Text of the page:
Hobbies and Habits Around Food

By Monika Bock

Jordan recently posted on Facebook about how creating a new habit takes time. This is not a new idea; those of you who have participated in any of the 90 Day Challenges know it takes time. It’s not just that habit takes time to turn into a hobby; it’s also that you need the desire that will foster a change in habit. Have you been wanting to try out cooking and or or preparing something new?

Changing your habits about food could be the start of a new hobby. You may find it strange, but it’s true. There are so many ideas on the internet in this age of “immediate information at our fingertips” that sometimes the choices are overwhelming. It seems that the days of buying cookbooks are long gone; now you can type in the one ingredient in your refrigerator and you will get countless of ideas on how to prepare it. (However, there is something to be said about spending hours in a bookshop looking at cookbooks, and I have to say that I rarely leave without one to add to my ever growing collection – there’s just something about flipping through a cookbook and picking out a recipe to try – but that’s for another day…)

If you aren’t (yet) keen on cooking: the first step is always the hardest. Do you eat out a lot? Order in a ton? Buy ready-made or packaged meals? Figure out what your why not is first… what’s holding you back? Being busy doesn’t count. None of the above mentioned are “bad” or “wrong”- in fact all of them can be both nutritious and delicious, but what we’re talking about is fostering a new hobby. So the first step has to come from you. (There’s my tough love for today.) Pick a meal time and try a new ingredient this week. Head to the store and find a vegetable that you may have never tried before. Below are some of my favorites and easy ways to prepare them, so no more excuses. Then add them into your week. Test them out on your family. Maybe you need to assess the flavor profile to make it work for everyone. Never underestimate the simple yet delicious tastes of citrus, fresh herbs (basil, thyme, oregano) or greek yogurt (tip: mix these three together for a delicious dip/spread/dressing).

Sweet potato:

Found in most markets around Munich these days (yams are similar and can be substituted). The are larger than a normal potato, oblong in shape, and have orange flesh (Hello Vitamin A!!! and countless other vitamins and minerals). They have a sweet taste and can be prepared like a baked potato.

  1. Wash, poke with a fork all around the skin, and wrap in foil. Place in 200℃ oven for 45-60 minutes (until a sweet honey-like liquid drips out).
  2. Wash, poke with a fork and place on a baking sheet for 45-60 minutes at 200℃ in the oven.

Then cut in two and serve with a greek yogurt dill sauce, or a tahini drizzle with sesame seeds, or simply some salt and pepper and some grass-fed butter.

A great side to a summer BBQ!

Summer Squash:

Zucchini, courgette, summer squash. These beauties are all the rage at the moment and are mild in taste, so they can accompany just about anything. There are over 15 different varieties of squash on the market. If you head to the Viktualienmarkt downtown, you can find some beautiful rarely seen varieties. If you can’t find them – ask the stand owners. This gem of a vegetable has a mild taste but still provides large amounts of nutrients in the form of vitamins, minerals and antioxidants like vitamin C, vitamin A, potassium and those energy building B vitamins.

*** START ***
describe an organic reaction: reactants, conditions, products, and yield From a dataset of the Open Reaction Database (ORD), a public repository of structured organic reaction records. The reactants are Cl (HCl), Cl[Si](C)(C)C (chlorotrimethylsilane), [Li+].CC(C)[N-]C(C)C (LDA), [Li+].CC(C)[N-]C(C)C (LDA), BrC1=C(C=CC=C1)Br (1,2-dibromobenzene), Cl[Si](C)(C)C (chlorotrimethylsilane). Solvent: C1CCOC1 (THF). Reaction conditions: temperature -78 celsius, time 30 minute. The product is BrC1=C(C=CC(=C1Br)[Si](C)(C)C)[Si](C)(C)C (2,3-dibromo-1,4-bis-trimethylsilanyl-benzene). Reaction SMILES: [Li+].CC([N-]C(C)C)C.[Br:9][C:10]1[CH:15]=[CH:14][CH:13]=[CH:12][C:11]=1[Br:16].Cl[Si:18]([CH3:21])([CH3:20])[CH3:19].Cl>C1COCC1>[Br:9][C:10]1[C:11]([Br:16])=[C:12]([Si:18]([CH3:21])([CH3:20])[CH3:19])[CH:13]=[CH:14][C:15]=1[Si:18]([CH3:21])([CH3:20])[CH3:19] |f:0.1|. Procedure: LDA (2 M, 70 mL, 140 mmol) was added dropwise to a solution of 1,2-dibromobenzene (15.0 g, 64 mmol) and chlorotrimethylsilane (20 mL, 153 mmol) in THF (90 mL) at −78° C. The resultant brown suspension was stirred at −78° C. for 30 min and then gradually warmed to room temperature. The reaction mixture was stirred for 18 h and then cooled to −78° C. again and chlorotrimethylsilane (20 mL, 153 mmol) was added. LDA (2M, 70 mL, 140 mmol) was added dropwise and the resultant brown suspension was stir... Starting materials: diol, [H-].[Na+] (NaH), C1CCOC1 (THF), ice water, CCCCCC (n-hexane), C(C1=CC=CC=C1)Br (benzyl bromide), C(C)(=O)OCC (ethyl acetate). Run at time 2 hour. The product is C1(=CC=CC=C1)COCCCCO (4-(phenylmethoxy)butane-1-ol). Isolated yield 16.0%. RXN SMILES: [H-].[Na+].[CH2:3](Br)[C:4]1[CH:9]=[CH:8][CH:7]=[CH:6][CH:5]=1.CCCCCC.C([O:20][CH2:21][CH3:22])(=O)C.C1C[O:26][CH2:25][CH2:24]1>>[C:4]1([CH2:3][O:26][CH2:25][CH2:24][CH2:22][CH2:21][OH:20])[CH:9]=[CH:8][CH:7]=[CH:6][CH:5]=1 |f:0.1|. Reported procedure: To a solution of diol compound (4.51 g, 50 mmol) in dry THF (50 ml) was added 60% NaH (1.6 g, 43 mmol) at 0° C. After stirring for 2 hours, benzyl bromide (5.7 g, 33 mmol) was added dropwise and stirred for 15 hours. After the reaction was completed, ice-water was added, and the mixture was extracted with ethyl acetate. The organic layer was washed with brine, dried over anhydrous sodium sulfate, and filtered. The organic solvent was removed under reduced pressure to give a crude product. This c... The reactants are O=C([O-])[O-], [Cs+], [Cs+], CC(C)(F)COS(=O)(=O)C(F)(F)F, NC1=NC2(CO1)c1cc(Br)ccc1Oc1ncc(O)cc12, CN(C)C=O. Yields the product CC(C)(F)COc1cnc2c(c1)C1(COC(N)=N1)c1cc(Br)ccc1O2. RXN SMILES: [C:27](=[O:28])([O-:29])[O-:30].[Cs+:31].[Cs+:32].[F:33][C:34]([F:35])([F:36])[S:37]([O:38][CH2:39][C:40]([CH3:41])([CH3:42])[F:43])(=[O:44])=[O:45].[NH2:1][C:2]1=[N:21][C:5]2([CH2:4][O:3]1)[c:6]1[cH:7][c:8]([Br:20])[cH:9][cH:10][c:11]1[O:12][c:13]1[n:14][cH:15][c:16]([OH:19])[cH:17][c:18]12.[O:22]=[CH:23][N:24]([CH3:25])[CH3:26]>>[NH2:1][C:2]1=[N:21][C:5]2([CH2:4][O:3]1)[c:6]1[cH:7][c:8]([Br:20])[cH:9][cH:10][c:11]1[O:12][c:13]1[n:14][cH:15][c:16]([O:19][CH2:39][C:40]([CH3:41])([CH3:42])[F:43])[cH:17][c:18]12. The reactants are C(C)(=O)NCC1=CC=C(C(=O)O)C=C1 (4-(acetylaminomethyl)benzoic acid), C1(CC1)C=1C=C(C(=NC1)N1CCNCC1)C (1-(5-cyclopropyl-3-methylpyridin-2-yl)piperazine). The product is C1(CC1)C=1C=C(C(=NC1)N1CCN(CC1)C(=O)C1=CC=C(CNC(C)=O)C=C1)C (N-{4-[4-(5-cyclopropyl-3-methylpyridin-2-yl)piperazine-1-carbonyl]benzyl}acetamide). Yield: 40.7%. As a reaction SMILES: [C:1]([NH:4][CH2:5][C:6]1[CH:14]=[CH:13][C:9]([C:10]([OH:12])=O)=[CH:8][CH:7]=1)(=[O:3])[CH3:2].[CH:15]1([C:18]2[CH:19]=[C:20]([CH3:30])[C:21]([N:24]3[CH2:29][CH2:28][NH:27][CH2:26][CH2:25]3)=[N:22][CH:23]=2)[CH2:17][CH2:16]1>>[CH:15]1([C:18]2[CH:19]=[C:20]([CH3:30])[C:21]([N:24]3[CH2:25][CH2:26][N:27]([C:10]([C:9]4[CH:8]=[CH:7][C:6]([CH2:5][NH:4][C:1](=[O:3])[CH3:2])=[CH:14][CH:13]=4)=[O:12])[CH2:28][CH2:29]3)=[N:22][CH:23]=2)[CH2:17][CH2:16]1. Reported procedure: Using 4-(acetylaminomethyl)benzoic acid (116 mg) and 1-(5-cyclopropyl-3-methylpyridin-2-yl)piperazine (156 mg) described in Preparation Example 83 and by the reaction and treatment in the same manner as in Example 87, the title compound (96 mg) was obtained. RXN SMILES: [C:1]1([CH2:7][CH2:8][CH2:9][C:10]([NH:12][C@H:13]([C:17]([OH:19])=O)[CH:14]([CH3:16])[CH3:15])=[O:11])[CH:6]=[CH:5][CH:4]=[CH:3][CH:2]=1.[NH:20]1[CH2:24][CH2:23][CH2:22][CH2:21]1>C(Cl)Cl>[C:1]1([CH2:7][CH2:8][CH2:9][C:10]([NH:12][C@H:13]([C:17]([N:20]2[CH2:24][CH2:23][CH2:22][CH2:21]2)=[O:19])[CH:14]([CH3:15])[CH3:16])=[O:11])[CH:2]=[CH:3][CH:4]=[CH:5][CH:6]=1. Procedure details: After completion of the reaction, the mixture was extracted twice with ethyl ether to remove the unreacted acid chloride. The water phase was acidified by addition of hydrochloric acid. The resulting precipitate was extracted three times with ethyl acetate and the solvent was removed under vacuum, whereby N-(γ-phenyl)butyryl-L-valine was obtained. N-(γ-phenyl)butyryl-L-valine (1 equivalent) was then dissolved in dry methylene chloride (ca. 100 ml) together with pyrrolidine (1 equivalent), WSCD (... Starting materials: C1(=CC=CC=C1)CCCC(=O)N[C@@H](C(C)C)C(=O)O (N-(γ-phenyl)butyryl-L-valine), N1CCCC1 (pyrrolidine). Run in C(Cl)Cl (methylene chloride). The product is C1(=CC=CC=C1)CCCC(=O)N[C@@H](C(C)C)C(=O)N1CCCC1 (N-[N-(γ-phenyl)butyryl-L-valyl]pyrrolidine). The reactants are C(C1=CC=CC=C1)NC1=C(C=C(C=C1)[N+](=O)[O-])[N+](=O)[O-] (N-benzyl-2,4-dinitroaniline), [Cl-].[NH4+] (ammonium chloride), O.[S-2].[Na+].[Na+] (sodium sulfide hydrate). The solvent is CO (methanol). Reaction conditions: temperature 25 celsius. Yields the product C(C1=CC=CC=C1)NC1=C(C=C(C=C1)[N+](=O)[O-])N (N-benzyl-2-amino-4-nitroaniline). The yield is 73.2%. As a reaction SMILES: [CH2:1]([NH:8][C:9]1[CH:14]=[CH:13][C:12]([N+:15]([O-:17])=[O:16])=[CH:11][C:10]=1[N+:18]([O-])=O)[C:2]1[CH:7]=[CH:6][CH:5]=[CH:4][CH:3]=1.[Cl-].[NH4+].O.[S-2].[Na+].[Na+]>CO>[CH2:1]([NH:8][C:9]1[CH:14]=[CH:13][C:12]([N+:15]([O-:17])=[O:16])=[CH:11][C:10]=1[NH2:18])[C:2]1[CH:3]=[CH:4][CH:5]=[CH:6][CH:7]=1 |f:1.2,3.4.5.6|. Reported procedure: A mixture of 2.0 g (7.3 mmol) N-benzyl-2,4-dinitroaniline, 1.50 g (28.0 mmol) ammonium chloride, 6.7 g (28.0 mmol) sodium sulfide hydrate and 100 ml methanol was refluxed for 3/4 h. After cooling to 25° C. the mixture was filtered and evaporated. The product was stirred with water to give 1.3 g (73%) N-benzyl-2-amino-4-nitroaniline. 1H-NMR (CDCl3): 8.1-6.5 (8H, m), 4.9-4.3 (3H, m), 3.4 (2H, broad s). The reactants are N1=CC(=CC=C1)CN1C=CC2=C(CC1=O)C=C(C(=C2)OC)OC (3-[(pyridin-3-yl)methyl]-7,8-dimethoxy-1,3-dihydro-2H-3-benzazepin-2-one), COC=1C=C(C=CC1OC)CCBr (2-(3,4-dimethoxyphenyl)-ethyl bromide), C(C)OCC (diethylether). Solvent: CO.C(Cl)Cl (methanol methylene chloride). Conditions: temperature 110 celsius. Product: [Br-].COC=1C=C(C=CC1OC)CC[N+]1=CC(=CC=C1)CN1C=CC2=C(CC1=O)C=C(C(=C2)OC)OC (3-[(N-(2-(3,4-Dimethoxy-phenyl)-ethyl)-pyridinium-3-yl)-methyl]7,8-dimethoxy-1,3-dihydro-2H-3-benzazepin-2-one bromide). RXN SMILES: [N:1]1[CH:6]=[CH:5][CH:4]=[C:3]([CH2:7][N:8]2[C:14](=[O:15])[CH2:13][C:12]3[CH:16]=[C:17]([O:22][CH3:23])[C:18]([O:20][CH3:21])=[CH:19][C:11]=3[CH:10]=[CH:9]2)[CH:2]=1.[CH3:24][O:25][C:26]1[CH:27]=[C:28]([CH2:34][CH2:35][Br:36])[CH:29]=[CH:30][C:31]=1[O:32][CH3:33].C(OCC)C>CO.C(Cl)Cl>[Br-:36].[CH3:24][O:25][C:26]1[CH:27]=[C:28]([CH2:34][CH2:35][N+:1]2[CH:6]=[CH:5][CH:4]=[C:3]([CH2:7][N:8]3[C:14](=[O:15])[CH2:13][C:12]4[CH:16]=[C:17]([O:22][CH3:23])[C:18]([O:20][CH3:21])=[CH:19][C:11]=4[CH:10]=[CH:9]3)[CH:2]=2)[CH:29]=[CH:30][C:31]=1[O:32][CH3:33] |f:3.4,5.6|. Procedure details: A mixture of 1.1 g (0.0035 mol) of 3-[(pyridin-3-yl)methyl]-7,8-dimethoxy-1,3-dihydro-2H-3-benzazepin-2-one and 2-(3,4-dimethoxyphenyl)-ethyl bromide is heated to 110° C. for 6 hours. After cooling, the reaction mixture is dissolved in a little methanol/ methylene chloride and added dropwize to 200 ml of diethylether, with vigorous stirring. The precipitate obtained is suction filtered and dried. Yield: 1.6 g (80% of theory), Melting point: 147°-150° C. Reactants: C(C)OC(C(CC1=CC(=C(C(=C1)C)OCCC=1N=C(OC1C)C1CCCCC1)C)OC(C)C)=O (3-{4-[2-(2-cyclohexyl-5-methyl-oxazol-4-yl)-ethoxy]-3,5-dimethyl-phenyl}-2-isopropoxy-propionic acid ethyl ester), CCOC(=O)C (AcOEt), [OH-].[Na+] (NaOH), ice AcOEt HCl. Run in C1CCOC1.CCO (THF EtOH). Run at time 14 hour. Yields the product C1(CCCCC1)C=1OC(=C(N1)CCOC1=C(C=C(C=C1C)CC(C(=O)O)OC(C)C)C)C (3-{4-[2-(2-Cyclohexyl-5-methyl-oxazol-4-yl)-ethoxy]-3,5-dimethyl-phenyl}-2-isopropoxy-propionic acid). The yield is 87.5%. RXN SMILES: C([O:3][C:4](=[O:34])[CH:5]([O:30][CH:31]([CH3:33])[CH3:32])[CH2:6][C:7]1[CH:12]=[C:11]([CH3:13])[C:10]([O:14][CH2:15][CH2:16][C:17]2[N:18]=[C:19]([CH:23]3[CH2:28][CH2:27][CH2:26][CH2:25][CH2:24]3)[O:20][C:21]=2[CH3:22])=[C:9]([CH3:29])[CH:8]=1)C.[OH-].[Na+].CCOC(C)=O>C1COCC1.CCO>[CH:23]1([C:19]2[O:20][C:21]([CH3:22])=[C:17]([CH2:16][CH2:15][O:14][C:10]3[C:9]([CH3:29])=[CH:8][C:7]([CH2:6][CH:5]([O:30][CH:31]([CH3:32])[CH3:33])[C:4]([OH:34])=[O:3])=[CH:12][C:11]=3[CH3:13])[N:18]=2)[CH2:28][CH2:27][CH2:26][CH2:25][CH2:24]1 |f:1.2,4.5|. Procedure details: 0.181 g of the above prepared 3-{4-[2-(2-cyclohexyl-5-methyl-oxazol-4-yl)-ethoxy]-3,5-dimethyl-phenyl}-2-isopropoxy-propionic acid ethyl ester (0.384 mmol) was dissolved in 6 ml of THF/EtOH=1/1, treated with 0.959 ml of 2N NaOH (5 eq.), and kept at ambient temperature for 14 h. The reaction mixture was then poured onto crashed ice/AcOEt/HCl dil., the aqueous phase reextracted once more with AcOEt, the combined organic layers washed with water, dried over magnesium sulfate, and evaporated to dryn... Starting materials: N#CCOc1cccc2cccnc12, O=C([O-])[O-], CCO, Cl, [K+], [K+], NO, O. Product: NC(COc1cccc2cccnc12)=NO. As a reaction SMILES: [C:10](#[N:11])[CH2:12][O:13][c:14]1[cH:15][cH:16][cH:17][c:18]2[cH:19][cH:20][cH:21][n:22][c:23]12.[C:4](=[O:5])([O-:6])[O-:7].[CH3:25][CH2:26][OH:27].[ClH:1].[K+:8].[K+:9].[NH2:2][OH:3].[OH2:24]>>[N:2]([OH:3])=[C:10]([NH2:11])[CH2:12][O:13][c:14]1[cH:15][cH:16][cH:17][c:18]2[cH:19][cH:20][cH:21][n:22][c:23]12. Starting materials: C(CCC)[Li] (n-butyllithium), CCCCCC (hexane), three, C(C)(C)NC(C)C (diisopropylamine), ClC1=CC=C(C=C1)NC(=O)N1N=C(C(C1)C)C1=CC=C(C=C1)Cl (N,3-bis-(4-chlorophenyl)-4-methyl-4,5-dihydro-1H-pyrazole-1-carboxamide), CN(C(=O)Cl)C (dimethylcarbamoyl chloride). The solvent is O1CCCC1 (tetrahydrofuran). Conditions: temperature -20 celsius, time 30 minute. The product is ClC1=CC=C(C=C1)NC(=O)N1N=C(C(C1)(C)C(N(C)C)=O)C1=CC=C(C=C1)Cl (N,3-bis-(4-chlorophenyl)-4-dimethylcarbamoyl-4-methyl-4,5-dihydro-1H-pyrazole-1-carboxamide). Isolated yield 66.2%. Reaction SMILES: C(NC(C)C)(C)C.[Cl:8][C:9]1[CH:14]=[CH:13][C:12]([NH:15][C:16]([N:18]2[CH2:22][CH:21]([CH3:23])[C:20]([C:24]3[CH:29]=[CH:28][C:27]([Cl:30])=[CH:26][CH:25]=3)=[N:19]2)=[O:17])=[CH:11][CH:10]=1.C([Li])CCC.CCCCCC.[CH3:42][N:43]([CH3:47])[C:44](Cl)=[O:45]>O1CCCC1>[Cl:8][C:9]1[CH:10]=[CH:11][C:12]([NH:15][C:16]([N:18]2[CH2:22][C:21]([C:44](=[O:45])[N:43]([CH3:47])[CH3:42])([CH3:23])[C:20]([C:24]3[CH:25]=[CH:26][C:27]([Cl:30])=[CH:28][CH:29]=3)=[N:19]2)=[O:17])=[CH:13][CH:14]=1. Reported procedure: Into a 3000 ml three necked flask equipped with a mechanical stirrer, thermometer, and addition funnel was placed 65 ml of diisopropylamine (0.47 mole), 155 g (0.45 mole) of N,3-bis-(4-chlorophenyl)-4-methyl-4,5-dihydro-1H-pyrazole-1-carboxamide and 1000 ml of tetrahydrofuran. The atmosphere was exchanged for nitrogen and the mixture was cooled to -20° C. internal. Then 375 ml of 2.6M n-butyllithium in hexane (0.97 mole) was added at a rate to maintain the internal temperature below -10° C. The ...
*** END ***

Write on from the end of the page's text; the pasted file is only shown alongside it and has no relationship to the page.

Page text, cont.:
It is so versatile and can be sauteéd, spiralized into noodles, used as lasagna noodles for a grain free lasagna (recipe in this month’s newsletter), grated and added to your favorite baked good. (Your kids will never know!)

Beets, Beet Root, Rote Beete:

Usually, when you think of beets, your mind might take you to the fall season, but these gems are in season now and early season beets are tender and tasty and can be enjoyed raw. Beet greens (the tops of beets) are also a powerhouse of nutrition and can be added to salads or sautéed to add to your next veggie dish. Early season beets can be eaten raw or roasted and also come in different colors and varieties. Be on the lookout for golden beets or striped beets (candy cane beets), which have their own flavor profile.

When roasted, they develop a candy-like sweetness, pair well with balsamic vinegar and olive oil or citrus flavors. You can easily make a beet carpaccio by roasting beets in the oven for 40-50 minutes at 180℃, either on sheet pan or on a grill in a foil packet until fork tender. Once cooled you peel the skin off and slice the beets thinly. Serve with goat cheese and arugula/rocket, sprinkled with walnuts and drizzled with olive oil.

If you need more help to get started, get into touch – that’s where working with someone like me, a nutritionist, can be beneficial. I can help guide, teach and show you the ropes until you are comfortable with trying out new foods and incorporating them into your daily life.

 

 

You can find Monika on Facebook, Instagram and Twitter or sign-up for her monthly newsletter where she shares recipes & ideas and where it’s easy to stay in the loop on upcoming events and news. ( www.nourish-alo.com) She is the owner of Nourish-Alō Holistic Nutrition and whose motto is Nourish/Thrive/Sustain. Monika works with a diverse clientele with various health concerns and goals making changes that are both positive and sustainable over time. Her favorite summer fruit are berries of ANY kind and the fresh new crops of apples and figs that are popping up in the markets. Acknowledging that EveryBODY is different and people have individual needs, she addresses these needs through a whole food nutrition program and lifestyle change approach.

 

All images copyright: Monika Bock (Images may not be used outside of Übermoms without express permission)

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